Connect to your server with an SSH client and open a terminal prompt. Type the following command:
This command searches your server for other base 64-encoded content. The server will respond with a list of files containing this string. What you’re looking for is another very long base 64 string, which you can then plug into the gzinflate base 64 decoder to find out what it is. Remember that some of the other files on your server — particularly Timthumb itself — also have base 64-encoded strings; you’re looking for something about as long as the original malicious PHP script. If you don’t find anything, your website most likely doesn’t have a backdoor.
If you’d like to run a more thorough search, use this command:
This command searches your server for additional strings that could signify a backdoor. If you find anything on the results list that looks suspicious, download the file and examine it in Notepad++. If you don’t see anything suspicious, again, you’re most likely fine.
A manual backdoor scan can be far more time-consuming, but may be necessary if your hosting provider doesn’t allow SSH access (HostGator does allow this). Essentially, what you’ll need to do is connect to your server via FTP and dump all of the files to your computer. Examine every PSP, ASP and TXT file for suspicious code and sanitize as needed.
WordPress assigns a password to your admin user account, and you may have created other accounts on your website as well. However, the recovery of your hacked WordPress website doesn’t stop there; the wp-config.php file in your WordPress directory contains the password that WordPress uses to log in to the MySQL database containing your website’s content, and the password is not encrypted. If the hacker was able to download this file, he has that information. You’ll need to change the WordPress database password, and for good measure you should also change the passwords for all of the FTP accounts on your server as well as the master password for your Web hosting account.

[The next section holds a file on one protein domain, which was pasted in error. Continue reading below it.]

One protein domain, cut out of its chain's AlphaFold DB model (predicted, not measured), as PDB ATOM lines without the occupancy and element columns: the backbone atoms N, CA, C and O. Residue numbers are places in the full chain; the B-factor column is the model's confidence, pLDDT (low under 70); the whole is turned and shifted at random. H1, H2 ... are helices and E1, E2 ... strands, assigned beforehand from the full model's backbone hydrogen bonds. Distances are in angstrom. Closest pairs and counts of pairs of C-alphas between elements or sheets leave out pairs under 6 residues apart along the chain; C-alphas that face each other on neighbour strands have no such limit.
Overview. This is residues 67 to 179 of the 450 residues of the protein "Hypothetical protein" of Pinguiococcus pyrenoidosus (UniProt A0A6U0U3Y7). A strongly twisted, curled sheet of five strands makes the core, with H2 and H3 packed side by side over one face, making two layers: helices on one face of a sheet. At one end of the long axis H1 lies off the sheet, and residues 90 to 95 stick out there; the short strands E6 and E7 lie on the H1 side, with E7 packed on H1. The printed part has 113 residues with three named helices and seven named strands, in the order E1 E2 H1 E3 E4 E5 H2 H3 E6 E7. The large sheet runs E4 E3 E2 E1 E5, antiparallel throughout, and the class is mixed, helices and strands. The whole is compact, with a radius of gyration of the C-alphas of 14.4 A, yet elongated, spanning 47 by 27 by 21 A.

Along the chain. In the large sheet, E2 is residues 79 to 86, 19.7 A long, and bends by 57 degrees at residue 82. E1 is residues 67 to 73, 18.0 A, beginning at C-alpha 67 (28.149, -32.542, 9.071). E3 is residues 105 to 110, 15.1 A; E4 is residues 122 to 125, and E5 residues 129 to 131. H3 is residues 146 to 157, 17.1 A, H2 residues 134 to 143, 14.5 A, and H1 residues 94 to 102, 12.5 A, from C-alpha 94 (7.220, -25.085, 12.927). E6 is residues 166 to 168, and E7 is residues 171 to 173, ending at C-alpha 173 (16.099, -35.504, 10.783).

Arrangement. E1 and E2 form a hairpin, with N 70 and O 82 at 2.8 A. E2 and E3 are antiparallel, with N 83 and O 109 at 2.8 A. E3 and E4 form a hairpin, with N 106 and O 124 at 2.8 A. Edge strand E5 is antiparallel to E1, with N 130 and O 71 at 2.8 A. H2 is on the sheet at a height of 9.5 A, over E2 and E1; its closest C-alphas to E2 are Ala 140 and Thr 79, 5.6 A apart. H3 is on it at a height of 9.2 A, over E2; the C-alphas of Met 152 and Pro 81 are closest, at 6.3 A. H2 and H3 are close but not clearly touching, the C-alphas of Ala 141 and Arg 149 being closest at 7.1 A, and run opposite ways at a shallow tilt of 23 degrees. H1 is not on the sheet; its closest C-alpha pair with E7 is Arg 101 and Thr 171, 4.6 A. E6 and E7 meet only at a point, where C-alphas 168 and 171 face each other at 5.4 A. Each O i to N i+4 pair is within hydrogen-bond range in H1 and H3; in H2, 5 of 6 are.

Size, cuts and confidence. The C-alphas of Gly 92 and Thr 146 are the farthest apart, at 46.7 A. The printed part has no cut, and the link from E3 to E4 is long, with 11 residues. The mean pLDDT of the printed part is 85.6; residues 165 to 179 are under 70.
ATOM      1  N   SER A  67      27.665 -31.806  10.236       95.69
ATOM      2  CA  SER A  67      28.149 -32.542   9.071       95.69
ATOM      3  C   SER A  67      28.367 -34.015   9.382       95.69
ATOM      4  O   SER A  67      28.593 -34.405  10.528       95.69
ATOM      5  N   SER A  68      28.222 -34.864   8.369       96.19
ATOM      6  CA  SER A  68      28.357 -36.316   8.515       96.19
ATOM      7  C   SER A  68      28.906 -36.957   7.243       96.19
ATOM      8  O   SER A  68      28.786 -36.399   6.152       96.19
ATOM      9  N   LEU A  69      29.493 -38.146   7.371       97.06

If you use a premium WordPress theme, chances are that your theme provider has already fixed the Timthumb vulnerability. For example, Elegant Themes no longer uses Timthumb at all. If you use a free theme, however, support may be limited. I’d advise switching to a theme that offers support, but if that isn’t an option you can modify Timthumb to prevent it from pulling data from any website other than your own. Connect to your server via FTP and look for the file timthumb.php, usually in the same folder as your WordPress theme. Download the file and open it in Notepad++.
Find the following string at line 32 and change TRUE to false.
Next, find the following string at line 33 and confirm that it is already set to false. If it isn’t, change it.
Finally, find the following at line 124:
Remove all of the external websites, changing the code to this:
Upload the file back to your server. Timthumb should now refuse to pull any data from a website other than your own. Note that if you used Timthumb to generate thumbnails from an external image hosting site, you may need to host the images locally and create the thumbnails again.